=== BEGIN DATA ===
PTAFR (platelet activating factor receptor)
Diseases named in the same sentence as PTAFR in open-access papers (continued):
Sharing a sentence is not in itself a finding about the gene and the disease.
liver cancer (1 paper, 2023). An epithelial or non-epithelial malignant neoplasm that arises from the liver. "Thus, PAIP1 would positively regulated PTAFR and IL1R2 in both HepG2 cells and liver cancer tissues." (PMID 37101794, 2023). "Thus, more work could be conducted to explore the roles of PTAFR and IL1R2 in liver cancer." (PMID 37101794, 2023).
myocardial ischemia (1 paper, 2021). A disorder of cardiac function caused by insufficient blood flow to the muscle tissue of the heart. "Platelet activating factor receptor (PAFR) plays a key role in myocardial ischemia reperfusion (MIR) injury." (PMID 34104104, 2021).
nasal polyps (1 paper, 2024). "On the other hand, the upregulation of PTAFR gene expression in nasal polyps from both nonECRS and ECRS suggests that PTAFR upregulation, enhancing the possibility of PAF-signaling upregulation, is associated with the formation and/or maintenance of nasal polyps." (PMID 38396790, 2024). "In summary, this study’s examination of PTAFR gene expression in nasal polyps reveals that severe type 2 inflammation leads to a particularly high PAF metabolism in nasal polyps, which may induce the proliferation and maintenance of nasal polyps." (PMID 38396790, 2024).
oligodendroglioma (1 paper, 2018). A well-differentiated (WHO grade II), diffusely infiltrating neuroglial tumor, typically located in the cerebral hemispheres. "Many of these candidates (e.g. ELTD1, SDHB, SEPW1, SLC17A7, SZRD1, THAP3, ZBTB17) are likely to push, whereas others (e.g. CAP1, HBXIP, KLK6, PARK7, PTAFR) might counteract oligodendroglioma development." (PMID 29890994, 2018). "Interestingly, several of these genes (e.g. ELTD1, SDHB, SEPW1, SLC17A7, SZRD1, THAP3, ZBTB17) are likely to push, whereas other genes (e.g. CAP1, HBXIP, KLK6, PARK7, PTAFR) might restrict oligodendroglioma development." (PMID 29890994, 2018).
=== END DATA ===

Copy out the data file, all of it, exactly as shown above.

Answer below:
PTAFR (platelet activating factor receptor)
Diseases named in the same sentence as PTAFR in open-access papers (continued):
Sharing a sentence is not in itself a finding about the gene and the disease.
liver cancer (1 paper, 2023). An epithelial or non-epithelial malignant neoplasm that arises from the liver. "Thus, PAIP1 would positively regulated PTAFR and IL1R2 in both HepG2 cells and liver cancer tissues." (PMID 37101794, 2023). "Thus, more work could be conducted to explore the roles of PTAFR and IL1R2 in liver cancer." (PMID 37101794, 2023).
myocardial ischemia (1 paper, 2021). A disorder of cardiac function caused by insufficient blood flow to the muscle tissue of the heart. "Platelet activating factor receptor (PAFR) plays a key role in myocardial ischemia reperfusion (MIR) injury." (PMID 34104104, 2021).
nasal polyps (1 paper, 2024). "On the other hand, the upregulation of PTAFR gene expression in nasal polyps from both nonECRS and ECRS suggests that PTAFR upregulation, enhancing the possibility of PAF-signaling upregulation, is associated with the formation and/or maintenance of nasal polyps." (PMID 38396790, 2024). "In summary, this study’s examination of PTAFR gene expression in nasal polyps reveals that severe type 2 inflammation leads to a particularly high PAF metabolism in nasal polyps, which may induce the proliferation and maintenance of nasal polyps." (PMID 38396790, 2024).
oligodendroglioma (1 paper, 2018). A well-differentiated (WHO grade II), diffusely infiltrating neuroglial tumor, typically located in the cerebral hemispheres. "Many of these candidates (e.g. ELTD1, SDHB, SEPW1, SLC17A7, SZRD1, THAP3, ZBTB17) are likely to push, whereas others (e.g. CAP1, HBXIP, KLK6, PARK7, PTAFR) might counteract oligodendroglioma development." (PMID 29890994, 2018). "Interestingly, several of these genes (e.g. ELTD1, SDHB, SEPW1, SLC17A7, SZRD1, THAP3, ZBTB17) are likely to push, whereas other genes (e.g. CAP1, HBXIP, KLK6, PARK7, PTAFR) might restrict oligodendroglioma development." (PMID 29890994, 2018).